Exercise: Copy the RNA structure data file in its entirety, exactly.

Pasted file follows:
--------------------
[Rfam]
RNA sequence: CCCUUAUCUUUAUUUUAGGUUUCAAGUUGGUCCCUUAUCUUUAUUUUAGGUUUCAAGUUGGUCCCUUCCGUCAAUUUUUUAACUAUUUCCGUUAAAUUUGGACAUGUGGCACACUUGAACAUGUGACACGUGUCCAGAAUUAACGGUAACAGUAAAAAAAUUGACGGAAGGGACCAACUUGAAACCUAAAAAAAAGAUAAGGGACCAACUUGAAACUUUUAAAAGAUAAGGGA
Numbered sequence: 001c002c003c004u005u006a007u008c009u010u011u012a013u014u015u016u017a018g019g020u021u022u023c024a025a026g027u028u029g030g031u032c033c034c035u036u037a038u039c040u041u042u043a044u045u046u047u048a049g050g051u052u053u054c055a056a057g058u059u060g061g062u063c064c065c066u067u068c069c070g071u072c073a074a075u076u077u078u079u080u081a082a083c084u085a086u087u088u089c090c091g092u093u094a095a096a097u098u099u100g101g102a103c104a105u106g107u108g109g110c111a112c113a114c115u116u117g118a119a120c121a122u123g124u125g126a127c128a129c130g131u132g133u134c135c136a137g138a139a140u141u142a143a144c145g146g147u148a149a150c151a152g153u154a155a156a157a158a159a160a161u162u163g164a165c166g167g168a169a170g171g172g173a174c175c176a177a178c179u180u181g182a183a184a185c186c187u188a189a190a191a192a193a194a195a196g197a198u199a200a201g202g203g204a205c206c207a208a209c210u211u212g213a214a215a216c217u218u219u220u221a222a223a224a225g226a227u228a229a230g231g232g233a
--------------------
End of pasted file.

[Rfam]
RNA sequence: CCCUUAUCUUUAUUUUAGGUUUCAAGUUGGUCCCUUAUCUUUAUUUUAGGUUUCAAGUUGGUCCCUUCCGUCAAUUUUUUAACUAUUUCCGUUAAAUUUGGACAUGUGGCACACUUGAACAUGUGACACGUGUCCAGAAUUAACGGUAACAGUAAAAAAAUUGACGGAAGGGACCAACUUGAAACCUAAAAAAAAGAUAAGGGACCAACUUGAAACUUUUAAAAGAUAAGGGA
Numbered sequence: 001c002c003c004u005u006a007u008c009u010u011u012a013u014u015u016u017a018g019g020u021u022u023c024a025a026g027u028u029g030g031u032c033c034c035u036u037a038u039c040u041u042u043a044u045u046u047u048a049g050g051u052u053u054c055a056a057g058u059u060g061g062u063c064c065c066u067u068c069c070g071u072c073a074a075u076u077u078u079u080u081a082a083c084u085a086u087u088u089c090c091g092u093u094a095a096a097u098u099u100g101g102a103c104a105u106g107u108g109g110c111a112c113a114c115u116u117g118a119a120c121a122u123g124u125g126a127c128a129c130g131u132g133u134c135c136a137g138a139a140u141u142a143a144c145g146g147u148a149a150c151a152g153u154a155a156a157a158a159a160a161u162u163g164a165c166g167g168a169a170g171g172g173a174c175c176a177a178c179u180u181g182a183a184a185c186c187u188a189a190a191a192a193a194a195a196g197a198u199a200a201g202g203g204a205c206c207a208a209c210u211u212g213a214a215a216c217u218u219u220u221a222a223a224a225g226a227u228a229a230g231g232g233a